Friday, June 3, 2011

Comic Review: The Runaways (volume 1)

I have finally found the comic section in the local college library (only took me two tries, mixed up some call numbers the first time and somehow ended up in the German/Russian play area, there were an awful lot of books on that subject) and they have a good number of books about comics and, well, actual comics there. No manga sadly, everything there seems to be either American or European, so I went with the first title I recognized off the shelf, The Runaways which I was a little familiar with. I had read an issue of it a couple of summers ago and wasn't that impressed by it (yes it was in the middle/end of an arc but but the story wasn't confusing so much as not interesting) and decided that it was only fair to give the comic another shot, this time starting from the beginning.

The Runaways by Brian K. Vaughan & Adrian Alphona

Summary: Covering the first arc in The Runaways, the story explains how six kids discover that all their parents are supervillians who are out to destroy the world.

The Good: The issues contained here make up the first story arc which has a good beginning and end and the middle doesn't feel too stretched out either (by that I mean, the beginning feels like the right place to start the story and the end feels like the right place to end it). Some of the middle arcs do feel a bit fillerish (random vampires anyone?) but by and large the story feels well-paced. The characters powers are interesting, not just your standard super-strength/flying superpowers, and half of them don't technically have any powers at all which is really interesting. And since the story is going to continue it would be really nice to see these kids grow up and become adults in the process, they feel a bit young now so it's going to be really interesting to see them grow up. 

The Bad: The ending feels a bit underwhelming to be honest. The mole in the group is dealt with quickly and easily, without a very convincing explanation for why they even were the mole in the first place, and it seems like an odd choice to have the story continue after this arc*.  It seems like a very natural place to stop, I can't imagine they would find a much more satisfying place to stop later on, that continuing the series feels more like they're indulging the fans rather than telling the next part in a larger story.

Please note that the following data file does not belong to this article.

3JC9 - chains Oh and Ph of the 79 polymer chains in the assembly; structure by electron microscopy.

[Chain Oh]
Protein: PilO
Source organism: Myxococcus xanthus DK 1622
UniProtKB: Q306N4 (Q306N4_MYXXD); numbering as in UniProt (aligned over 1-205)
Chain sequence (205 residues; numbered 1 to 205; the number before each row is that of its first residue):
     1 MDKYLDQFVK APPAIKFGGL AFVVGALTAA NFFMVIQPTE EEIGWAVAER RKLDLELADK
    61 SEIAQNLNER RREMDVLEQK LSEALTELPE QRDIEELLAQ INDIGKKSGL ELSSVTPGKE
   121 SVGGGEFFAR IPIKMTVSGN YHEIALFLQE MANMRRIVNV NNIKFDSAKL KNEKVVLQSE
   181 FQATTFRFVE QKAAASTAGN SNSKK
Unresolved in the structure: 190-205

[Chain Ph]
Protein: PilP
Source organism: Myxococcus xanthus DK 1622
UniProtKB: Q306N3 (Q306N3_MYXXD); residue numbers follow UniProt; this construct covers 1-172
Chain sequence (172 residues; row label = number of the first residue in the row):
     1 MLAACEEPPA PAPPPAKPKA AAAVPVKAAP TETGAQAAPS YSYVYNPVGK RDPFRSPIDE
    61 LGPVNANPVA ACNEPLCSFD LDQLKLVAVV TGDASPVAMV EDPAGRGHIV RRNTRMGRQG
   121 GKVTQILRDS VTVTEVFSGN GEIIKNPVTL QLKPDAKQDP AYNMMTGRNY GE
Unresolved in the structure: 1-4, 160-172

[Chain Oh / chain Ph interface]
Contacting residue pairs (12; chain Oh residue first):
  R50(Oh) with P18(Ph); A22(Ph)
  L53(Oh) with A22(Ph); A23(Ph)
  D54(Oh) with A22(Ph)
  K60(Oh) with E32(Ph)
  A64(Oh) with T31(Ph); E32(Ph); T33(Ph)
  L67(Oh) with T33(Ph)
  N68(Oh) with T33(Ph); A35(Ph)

The Art: The comic is in full color, with quite a few people working on the art, and is consistently drawn with interesting action scenes. The characters faces however don't look very distinctive from one another (so trying to piece together who has what parents takes a little while) and the cell-shading means that the faces, while they have more realistic eye, nose, and mouth proportions, end up looking flat and a little freaky. I'm not that big a fan of plan cell-shading in general (I never have been which is why it took me so many years to get into comics) but the colors are vibrant and technically it's well done. 

So, not exactly my thing but I would read more if I found more, I just think it would be a little hard to find the rest of the issues in the right order, although I think I did see some in the local library near my college but I won't be able to visit that one until August at least.....




*yes I know the nerd god Joss Whedon wrote in and said that the story couldn't end there but seriously, you're talking to a man whose had almost all his series canceled and the one that didn't ran for two seasons beyond the original outline and didn't add that much to the overall story. 

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